Lincoln Brown at the The Spectator agrees with me.

The notion that Australians must be welcomed or invited to their own country by Indigenous leaders – as occurs at the opening of state and federal parliaments, conferences, and school assemblies – is a divisive and destructive one.

This practice, while it may appear reasonable or harmless, is a manifestation of the ongoing assault on Australia’s Western heritage and implies that non-Indigenous Australians, whose families have called Australia home for many generations, do not really belong here.

I recently attended an event where the audience (mostly comprised of Australians with European heritage) were ‘welcomed’ by an Indigenous speaker. It was a pitiful display of bitterness, resentment, and even hatred towards white Australians. Indeed, it was little more than a scolding for the colour of their skin.

The speaker bluntly stated that Australia still belongs to ‘First Nations’ people (a nonsensical and ahistorical term lifted from Canada’s debates about colonialism) and does not belong to so-called ‘white people’ (or presumably any other migrant families). He then asserted that the audience needed to learn Australia’s ‘true history’. This, even though ignorance of Australia’s British heritage has never been more apparent than it is now.

It was an overtly adversarial presentation – devoid of hope or a positive vision for Australians. Not a trace of recognition for the fact that Indigenous people enjoy the same fundamental rights that all Australians enjoy, or the tremendous efforts that governments, charities, and individuals have put into improving life for Indigenous Australians over many decades. Instead, the speaker aggressively asserted that Indigenous people are still colonised and that white people must continue to be reminded of this until colonialism ends.

The belief that all Australians, Indigenous and non-Indigenous alike, have a right to call the country in which we were born home is now openly attacked.

The desired outcome for such activists is unclear. How, exactly, will we know when enough has been done to overcome racism? What measurable goals must be achieved? When will we be able to congratulate ourselves for elevating Indigenous voices and dismantling colonialism enough? Will it be when all references to Christianity are removed from the national curriculum, as was attempted (and, thankfully, negated) last year? Or when we abolish the Australian flag? At what point will we have made enough progress?

Ironically, as I flew home on a Qantas jet, the pilot acknowledged the traditional custodians of the state I was returning home to. It is a strange form of colonialism in which major corporations, from airlines to the AFL, feel the need to constantly remind everyone that the land belongs to Indigenous people. One would think that if racism were the ubiquitous problem that we are told it is then major corporations would not bother with such sentiments.

White people, as nebulous as that concept is, are not guests in Australia. My ancestors were also born and raised here many generations ago. No one should be made to feel guilty for the colour of their skin or blamed for the actions of people who have long since died. This attribution of historical, collective guilt to an entire group of people due to their ethnicity is not only racist but is a symptom of a dying Australia. It is a direct, ideological assault on Western values based on selective distortions of history and the Marxist idea of class guilt, now applied to race, which divides humanity into ‘oppressed’ and ‘oppressor’ classes and ascribes sinfulness or virtue based on whatever group one happens to belong to.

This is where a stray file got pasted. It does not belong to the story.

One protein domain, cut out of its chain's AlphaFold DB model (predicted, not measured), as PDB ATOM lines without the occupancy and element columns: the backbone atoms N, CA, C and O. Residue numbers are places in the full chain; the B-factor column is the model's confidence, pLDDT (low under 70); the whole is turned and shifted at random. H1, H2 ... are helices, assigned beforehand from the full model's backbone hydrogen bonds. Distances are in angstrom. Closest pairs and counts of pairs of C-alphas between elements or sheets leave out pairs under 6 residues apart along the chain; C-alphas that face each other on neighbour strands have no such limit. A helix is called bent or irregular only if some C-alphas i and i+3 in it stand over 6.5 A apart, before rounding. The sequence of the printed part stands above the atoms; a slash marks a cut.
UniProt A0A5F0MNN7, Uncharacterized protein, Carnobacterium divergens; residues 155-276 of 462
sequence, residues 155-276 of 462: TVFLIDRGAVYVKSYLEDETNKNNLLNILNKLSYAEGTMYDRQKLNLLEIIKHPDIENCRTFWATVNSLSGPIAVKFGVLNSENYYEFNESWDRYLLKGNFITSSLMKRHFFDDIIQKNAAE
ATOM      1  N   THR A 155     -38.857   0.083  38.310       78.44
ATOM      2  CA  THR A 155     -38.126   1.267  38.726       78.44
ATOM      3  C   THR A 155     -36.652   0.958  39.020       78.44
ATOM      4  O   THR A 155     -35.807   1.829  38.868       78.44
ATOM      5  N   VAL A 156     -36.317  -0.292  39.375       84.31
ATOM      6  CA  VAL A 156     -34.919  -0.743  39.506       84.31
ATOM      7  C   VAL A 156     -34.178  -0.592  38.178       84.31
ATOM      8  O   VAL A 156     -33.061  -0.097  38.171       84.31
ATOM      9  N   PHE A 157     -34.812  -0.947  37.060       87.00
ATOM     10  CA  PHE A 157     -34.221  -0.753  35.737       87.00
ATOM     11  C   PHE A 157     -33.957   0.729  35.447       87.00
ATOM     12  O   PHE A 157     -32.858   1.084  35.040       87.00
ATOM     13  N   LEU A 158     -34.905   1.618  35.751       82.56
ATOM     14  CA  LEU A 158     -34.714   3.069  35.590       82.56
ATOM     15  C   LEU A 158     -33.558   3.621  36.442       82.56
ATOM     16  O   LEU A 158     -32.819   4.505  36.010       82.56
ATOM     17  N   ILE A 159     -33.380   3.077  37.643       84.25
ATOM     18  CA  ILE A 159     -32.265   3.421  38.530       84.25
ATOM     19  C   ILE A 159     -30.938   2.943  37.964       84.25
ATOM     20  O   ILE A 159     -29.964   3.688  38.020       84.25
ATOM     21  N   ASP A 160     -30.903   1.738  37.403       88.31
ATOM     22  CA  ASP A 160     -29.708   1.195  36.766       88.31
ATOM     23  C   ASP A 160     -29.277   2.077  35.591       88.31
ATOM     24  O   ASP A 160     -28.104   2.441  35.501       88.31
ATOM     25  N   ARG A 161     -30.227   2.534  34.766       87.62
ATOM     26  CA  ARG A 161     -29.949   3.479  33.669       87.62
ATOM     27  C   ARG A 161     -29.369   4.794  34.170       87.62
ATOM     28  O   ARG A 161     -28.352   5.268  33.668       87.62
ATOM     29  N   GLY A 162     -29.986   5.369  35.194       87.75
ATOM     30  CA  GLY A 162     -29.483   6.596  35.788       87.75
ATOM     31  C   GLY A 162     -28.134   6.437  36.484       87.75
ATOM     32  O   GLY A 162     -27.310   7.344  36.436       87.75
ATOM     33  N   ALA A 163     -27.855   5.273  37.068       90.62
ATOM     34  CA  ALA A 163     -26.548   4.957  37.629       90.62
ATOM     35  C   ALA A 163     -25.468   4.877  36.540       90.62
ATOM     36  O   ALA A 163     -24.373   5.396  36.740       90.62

If you are Indigenous, you are a victim, and therefore virtuous. If you are white, you are an oppressor, and therefore sinful. If you disagree, this demonstrates that you are entrenched in your oppressor privilege, which makes you more of a racist.

This is a dangerous fiction.

The reality that nobody is allowed to acknowledge, but everyone knows, is that Indigenous Australians not only enjoy the same basic rights as everyone else but are now viewed by mainstream institutions such as government, media, and education as having a kind of culturally protected status thanks to policies concerned with promoting ‘equity’. Such policies mean that Indigenous people have access to a range of opportunities, from scholarships to employment, that non-Indigenous people do not.
Welfare policies for Indigenous people abound, yet so do high rates of alcoholism, abuse, imprisonment, and early deaths in Indigenous communities. Is this because of racism? How many more apologies, more welcomes to country, more equity programs, are needed to remedy these issues and undo the supposed harms of our colonial heritage? Or could it be that these policies, which negate personal responsibility (that nasty colonial idea), do more harm than good?

People are afraid to suggest these things because they will be accused of racism. To call someone a racist is one of the most destructive slurs available. It destroys careers and reputations. This constant threat of ostracism for saying ‘the wrong thing’ is a cudgel the Left wields to shut down debate and discussion about how to view Australian history and how issues in Indigenous communities can be addressed. The tragic irony is that ‘welcome’ ceremonies, apologies, and other pointless gestures do nothing whatsoever to address the real and serious problems faced by Indigenous communities (especially those who live in remote areas). The virtue-signalling activists do not care about helping them, only about getting revenge on white people, and promoting themselves as victims.

None of this is likely to be new to most readers of The Spectator Australia. We know that Western values are under attack and that Australian history is more complex than being entirely good or entirely bad.

What is needed is the courage to say the unsayable: it is not right for white people to be chastised for their skin colour, nor is it right to blame every problem that Indigenous people face on so-called racism. This assault on Western values only ends when cancel culture is countered with courage culture, and name-calling stops being a weapon that can be used against people who see through the pernicious cultural-Marxist worldview.

Lincoln Brown can be found over on Twitter.